## Friday, October 3, 2008

### The Question

If water is the transport medium of sediment, the grain size of sedimentary deposits most closely indicates the _______.

I've narrowed down the possible choices to these two (the other two were obviously wrong):

1. Average velocity of the water from the time of erosion until deposition.

2. Velocity of the water at the moment the sediment settled to the bottom.

Either one makes sense to me, in light of what we talked about in class. The Hjulstrom diagram, which was sort of the basis for this lesson, has both erosion and deposition values, so my initial instinct was to go with the first answer. Also, sediment can reach the bottom and still move along it, so it seems that the velocity of the water at the moment the sediment settled to the bottom would only account for grains that were actually picked up and dropped to the bottom. Of course, that is only one way in which sediment moves due to current. Once dropped to the bottom, grains can continue to roll along the bottom and be transported.

Hmmm...I may have just figured this one out. Yay, blog!

NOTE: This is a take-home test in which I have been given full permission to consult books/other people. I'd prefer it if I wasn't given the answer...just some discussion that might help me come to it on my own. Thanks!

Jerry D. Harris said...

1. Average velocity of the water from the time of erosion until deposition.

And, as a result (in general terms), it tells you something about how far from the sediment source the deposit is. Given that water velocity is a function of the gradient down which it flows, and given that the farther from elevated areas, the flatter things typically get, deposits of various clast sizes are often (though not always!) a function of distance. Exceptions include various kinds of catastrophic events, but those would also be relatively clear in the deposit.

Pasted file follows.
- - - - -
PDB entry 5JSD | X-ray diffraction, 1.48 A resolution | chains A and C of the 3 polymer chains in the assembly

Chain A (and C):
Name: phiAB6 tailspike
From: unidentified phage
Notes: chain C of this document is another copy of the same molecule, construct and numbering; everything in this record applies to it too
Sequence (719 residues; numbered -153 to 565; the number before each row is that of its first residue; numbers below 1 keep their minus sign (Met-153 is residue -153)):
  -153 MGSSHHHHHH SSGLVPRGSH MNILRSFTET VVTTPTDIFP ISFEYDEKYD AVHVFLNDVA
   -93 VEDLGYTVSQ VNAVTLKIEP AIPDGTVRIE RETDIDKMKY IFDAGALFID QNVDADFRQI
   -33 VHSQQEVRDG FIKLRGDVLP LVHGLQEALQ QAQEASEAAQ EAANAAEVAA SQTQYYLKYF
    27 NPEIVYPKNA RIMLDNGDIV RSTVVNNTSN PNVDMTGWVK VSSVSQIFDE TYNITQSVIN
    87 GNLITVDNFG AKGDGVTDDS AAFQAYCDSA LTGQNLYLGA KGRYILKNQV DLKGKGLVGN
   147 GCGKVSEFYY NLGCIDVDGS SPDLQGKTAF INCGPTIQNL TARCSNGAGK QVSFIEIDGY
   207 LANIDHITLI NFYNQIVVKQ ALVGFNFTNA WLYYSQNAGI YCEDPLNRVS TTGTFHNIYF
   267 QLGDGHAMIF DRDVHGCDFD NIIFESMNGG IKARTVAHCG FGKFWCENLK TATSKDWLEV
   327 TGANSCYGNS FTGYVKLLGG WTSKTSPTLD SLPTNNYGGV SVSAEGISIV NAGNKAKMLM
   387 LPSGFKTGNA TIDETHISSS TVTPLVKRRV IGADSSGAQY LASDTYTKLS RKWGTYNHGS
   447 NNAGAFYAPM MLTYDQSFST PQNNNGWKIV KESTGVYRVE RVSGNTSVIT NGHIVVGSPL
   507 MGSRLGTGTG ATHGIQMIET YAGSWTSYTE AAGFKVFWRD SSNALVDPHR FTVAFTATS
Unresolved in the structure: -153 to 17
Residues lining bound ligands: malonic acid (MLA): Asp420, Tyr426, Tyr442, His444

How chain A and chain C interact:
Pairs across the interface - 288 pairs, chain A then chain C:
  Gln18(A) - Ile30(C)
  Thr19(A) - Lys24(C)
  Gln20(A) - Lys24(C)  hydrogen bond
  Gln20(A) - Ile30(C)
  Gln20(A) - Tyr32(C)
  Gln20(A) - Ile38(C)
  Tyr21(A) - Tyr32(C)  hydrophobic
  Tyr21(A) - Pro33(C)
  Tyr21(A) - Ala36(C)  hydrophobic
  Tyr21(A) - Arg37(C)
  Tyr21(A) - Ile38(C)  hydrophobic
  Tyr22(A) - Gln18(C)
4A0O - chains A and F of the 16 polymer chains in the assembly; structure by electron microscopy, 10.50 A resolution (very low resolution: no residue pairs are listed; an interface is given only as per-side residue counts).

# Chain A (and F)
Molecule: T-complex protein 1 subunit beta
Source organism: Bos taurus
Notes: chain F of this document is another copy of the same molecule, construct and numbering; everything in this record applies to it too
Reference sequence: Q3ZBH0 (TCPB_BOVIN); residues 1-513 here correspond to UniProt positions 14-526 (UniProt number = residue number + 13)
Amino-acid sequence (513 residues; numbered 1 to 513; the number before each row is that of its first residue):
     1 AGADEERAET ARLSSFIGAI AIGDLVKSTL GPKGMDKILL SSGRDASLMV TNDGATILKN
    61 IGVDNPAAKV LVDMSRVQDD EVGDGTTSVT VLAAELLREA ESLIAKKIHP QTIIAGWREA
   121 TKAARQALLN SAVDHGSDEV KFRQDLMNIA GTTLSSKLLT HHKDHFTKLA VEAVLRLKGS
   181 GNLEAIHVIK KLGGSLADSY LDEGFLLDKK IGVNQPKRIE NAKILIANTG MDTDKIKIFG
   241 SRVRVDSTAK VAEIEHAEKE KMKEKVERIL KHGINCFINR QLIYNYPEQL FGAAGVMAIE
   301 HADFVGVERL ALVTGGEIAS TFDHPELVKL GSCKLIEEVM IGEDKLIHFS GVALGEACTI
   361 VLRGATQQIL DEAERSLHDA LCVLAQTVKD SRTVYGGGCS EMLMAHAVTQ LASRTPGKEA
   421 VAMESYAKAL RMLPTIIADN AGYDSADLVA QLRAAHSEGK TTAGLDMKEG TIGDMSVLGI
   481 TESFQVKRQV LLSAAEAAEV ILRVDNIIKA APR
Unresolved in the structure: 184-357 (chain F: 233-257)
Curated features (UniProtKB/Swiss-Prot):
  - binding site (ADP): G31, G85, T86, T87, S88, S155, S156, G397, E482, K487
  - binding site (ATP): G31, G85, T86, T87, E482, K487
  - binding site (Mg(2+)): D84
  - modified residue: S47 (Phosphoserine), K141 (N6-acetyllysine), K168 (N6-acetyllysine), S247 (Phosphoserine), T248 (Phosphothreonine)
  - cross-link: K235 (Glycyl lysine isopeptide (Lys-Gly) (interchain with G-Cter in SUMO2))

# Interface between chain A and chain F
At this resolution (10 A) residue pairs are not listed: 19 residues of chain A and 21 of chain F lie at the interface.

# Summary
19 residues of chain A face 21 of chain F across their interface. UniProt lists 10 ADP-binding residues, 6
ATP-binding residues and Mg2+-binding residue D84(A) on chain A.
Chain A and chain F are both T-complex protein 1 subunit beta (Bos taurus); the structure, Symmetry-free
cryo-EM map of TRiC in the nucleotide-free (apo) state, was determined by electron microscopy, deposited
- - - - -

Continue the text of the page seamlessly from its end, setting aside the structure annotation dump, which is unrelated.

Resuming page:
2. Velocity of the water at the moment the sediment settled to the bottom.

Well, the minimum velocity, at any rate -- flowing water can continue to move, but as it slows, it loses the competence to carry clasts of certain sizes (and densities and surface area/volume ratios). So sediment can get dumped when the water slows down and loses the energy needed to pick up and carry bigger clasts.

Amanda said...

That all makes plety of sense. So, it seems as though both answers are correct, in a way. But which is more closely indicated?

I had to hand in the test a little while ago and I went with the first answer.

This test was pretty frustrating because I understand the concepts, but the questions still seemed really difficult. I can't imagine what it was like for people struggling with the concepts.

For instance, we had a question that asked where, on a given map, we would likely find volcanoes and deep earthquakes. There was a subduction zone indicated. There were two points along the subduction zone (and a few others that obviously weren't correct). One was just a tiny bit further inland than the other. In class, we talked solely about the fact that subducting plates melt and cause volcanoes and that they also cause earthquakes as they are subducted. The book also covered that. But nowhere in lecture or the book was it indicated how far from the subduction zone those phenomena occur. This wouldn't be so bad (it definitely encourages some critical thinking) except the map didn't have a scale on it, so there was no way to know how far from the subduction zones the points were.

Very frustrating.